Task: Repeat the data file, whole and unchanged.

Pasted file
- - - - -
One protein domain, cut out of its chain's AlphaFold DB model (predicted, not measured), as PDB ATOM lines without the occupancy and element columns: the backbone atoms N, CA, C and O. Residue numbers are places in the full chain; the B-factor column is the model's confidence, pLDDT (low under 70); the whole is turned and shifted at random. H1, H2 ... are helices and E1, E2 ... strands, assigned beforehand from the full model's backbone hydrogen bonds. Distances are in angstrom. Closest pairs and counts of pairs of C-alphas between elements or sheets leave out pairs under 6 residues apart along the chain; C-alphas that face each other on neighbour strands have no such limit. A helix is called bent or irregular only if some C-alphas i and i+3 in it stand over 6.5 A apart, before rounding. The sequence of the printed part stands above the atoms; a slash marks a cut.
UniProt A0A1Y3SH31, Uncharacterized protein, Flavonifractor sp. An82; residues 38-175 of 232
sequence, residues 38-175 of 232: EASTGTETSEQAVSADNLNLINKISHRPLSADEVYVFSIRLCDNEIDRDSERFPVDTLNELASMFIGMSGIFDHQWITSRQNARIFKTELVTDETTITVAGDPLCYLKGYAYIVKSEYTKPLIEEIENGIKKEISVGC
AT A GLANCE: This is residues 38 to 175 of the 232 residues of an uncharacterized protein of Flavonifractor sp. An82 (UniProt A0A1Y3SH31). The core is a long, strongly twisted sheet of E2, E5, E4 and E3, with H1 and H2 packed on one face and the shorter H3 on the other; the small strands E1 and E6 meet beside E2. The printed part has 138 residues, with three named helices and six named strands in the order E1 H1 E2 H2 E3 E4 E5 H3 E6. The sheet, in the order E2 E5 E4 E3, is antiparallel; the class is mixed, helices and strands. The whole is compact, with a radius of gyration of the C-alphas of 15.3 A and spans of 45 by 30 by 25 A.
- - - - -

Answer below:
One protein domain, cut out of its chain's AlphaFold DB model (predicted, not measured), as PDB ATOM lines without the occupancy and element columns: the backbone atoms N, CA, C and O. Residue numbers are places in the full chain; the B-factor column is the model's confidence, pLDDT (low under 70); the whole is turned and shifted at random. H1, H2 ... are helices and E1, E2 ... strands, assigned beforehand from the full model's backbone hydrogen bonds. Distances are in angstrom. Closest pairs and counts of pairs of C-alphas between elements or sheets leave out pairs under 6 residues apart along the chain; C-alphas that face each other on neighbour strands have no such limit. A helix is called bent or irregular only if some C-alphas i and i+3 in it stand over 6.5 A apart, before rounding. The sequence of the printed part stands above the atoms; a slash marks a cut.
UniProt A0A1Y3SH31, Uncharacterized protein, Flavonifractor sp. An82; residues 38-175 of 232
sequence, residues 38-175 of 232: EASTGTETSEQAVSADNLNLINKISHRPLSADEVYVFSIRLCDNEIDRDSERFPVDTLNELASMFIGMSGIFDHQWITSRQNARIFKTELVTDETTITVAGDPLCYLKGYAYIVKSEYTKPLIEEIENGIKKEISVGC
AT A GLANCE: This is residues 38 to 175 of the 232 residues of an uncharacterized protein of Flavonifractor sp. An82 (UniProt A0A1Y3SH31). The core is a long, strongly twisted sheet of E2, E5, E4 and E3, with H1 and H2 packed on one face and the shorter H3 on the other; the small strands E1 and E6 meet beside E2. The printed part has 138 residues, with three named helices and six named strands in the order E1 H1 E2 H2 E3 E4 E5 H3 E6. The sheet, in the order E2 E5 E4 E3, is antiparallel; the class is mixed, helices and strands. The whole is compact, with a radius of gyration of the C-alphas of 15.3 A and spans of 45 by 30 by 25 A.